Dark Crystal social backup using Magic Wormhole

The following document is an extract from Magic Crystal, which describes how to leverage social secret sharing with Dark Crystal using Magic Wormhole for identity-less transport without using any Public Key Infrastructure. The document also includes a protocol design for developers wanting to integrate this feature into their application. It was developed by Least Authority and Dark Crystal. The full text can be viewed here.


Many applications have some important data, such as private keys or cloud access credentials, that need to be kept secure and safe: such data should not be accessible to third parties, but it should be accessible to the user when needed, as it is required to recover access to the service in question.

Dark Crystal provides a way to back up such data using social connections: the data is split into several pieces (called “Shards”) and distributed among trusted peers (called “Custodians”). This is achieved using a scheme essentially based on Shamir’s Secret Sharing.

Dark Crystal is transport agnostic, meaning that it can be used in combination with any transfer/communication mechanisms. In addition, using Dark Crystal requires a public-key infrastructure (PKI) of the users’ choice.

The transfer mechanism used in this document is Magic Wormhole, a tool for connecting two computers on the Internet via human-transcribed one-time codes (LeastAuthority released desktop and mobile applications (called Destiny) and a Web-based UI (called Winden) for Magic Wormhole).

Magic Wormhole relies on the assumption that the two humans in charge of the two computers can communicate with each other either in person, on the phone, or via some messaging service (that is, via some “reasonably secure” channel).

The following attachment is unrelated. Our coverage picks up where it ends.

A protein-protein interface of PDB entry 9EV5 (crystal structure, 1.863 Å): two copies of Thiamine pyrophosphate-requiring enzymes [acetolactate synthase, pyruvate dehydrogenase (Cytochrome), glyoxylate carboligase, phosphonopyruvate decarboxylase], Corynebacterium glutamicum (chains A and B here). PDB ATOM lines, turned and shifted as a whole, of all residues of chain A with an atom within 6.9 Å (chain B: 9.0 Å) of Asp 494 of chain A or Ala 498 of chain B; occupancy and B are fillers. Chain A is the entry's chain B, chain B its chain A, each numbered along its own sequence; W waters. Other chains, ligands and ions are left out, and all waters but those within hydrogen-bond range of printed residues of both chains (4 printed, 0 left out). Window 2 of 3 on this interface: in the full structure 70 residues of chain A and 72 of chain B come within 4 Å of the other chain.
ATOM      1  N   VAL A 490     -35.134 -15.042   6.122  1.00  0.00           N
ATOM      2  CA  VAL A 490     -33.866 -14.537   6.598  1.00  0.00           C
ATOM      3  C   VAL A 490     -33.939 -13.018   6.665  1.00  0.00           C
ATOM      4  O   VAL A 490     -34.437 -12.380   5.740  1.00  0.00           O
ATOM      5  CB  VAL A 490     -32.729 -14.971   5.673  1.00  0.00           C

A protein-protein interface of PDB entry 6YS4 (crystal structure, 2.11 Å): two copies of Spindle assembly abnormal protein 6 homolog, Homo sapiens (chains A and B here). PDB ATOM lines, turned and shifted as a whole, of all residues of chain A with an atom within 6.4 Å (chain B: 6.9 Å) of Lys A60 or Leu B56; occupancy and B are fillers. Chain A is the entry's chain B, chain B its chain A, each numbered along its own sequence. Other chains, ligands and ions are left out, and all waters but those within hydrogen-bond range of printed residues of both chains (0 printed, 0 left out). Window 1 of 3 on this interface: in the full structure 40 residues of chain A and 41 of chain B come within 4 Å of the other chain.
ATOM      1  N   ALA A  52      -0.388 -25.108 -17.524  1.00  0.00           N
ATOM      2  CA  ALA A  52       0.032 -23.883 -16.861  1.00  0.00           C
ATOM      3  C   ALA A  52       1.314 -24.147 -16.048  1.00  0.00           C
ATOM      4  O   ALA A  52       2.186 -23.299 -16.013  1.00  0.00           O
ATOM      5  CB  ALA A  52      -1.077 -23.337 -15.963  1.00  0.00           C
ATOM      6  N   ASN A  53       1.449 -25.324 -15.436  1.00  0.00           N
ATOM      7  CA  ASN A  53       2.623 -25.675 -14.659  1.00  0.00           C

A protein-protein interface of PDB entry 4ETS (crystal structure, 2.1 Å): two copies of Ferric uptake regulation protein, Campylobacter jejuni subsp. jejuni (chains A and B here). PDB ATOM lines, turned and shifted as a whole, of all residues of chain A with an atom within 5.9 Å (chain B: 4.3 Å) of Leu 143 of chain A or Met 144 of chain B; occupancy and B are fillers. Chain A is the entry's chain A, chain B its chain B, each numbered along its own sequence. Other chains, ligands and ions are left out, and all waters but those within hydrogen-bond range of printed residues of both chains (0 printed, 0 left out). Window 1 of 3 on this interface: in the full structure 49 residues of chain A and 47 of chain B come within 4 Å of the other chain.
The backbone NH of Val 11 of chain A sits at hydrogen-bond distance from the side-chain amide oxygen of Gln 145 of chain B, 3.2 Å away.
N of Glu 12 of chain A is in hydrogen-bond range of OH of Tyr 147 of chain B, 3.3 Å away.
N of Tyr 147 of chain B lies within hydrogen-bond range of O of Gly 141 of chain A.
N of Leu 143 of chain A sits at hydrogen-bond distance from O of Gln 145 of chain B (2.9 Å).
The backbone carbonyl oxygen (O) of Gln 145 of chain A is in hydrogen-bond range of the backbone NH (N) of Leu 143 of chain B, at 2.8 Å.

We describe a generic application that can backup and restore arbitrary secret data. That said, it should have certain characteristics for this to be most useful. The data should be:

  • “one-time” (or rarely) produced;
  • “relatively small” (see Discussion); and
  • self-contained.

Some examples of this:

  • the seed / private key of a cryptocurrency wallet;
  • credentials and access information for a cloud service (e.g. backup);
  • confidential/sensitive information; and
  • information identifying members of human rights organizations (HROs) in authoritarian countries.

The main idea is that the user doing the backup has either lost access to their computer (e.g. it fell into the ocean), or the need to delete the data from their own hardware in cases when it could be seized by hostile parties (e.g. authoritarian governments, police raids, border crossing).

Now, given a new computer and a fresh instance of the application, they can contact some subset of the Custodians keeping Shards and thereby restore access. Note that, in the interests of simplicity, we choose not to encrypt the secret data, so a sufficiently large subset of Custodians can conspire to restore access. This feature can be useful for example in estate planning. It also means there’s no “passphrase” or similar for the user to remember; the only thing they need to do is to re-contact some number of the Custodians. Another use-case for such a feature is continuity for e.g. human-rights organizations with sensitive information that should be recoverable only when a certain number of members agree.

Why Dark Crystal?

Encrypting files and messages provides a high level of protection from data being compromised. However, many people forgo using encryption because they are worried that losing their encryption keys will result in them losing access to their data.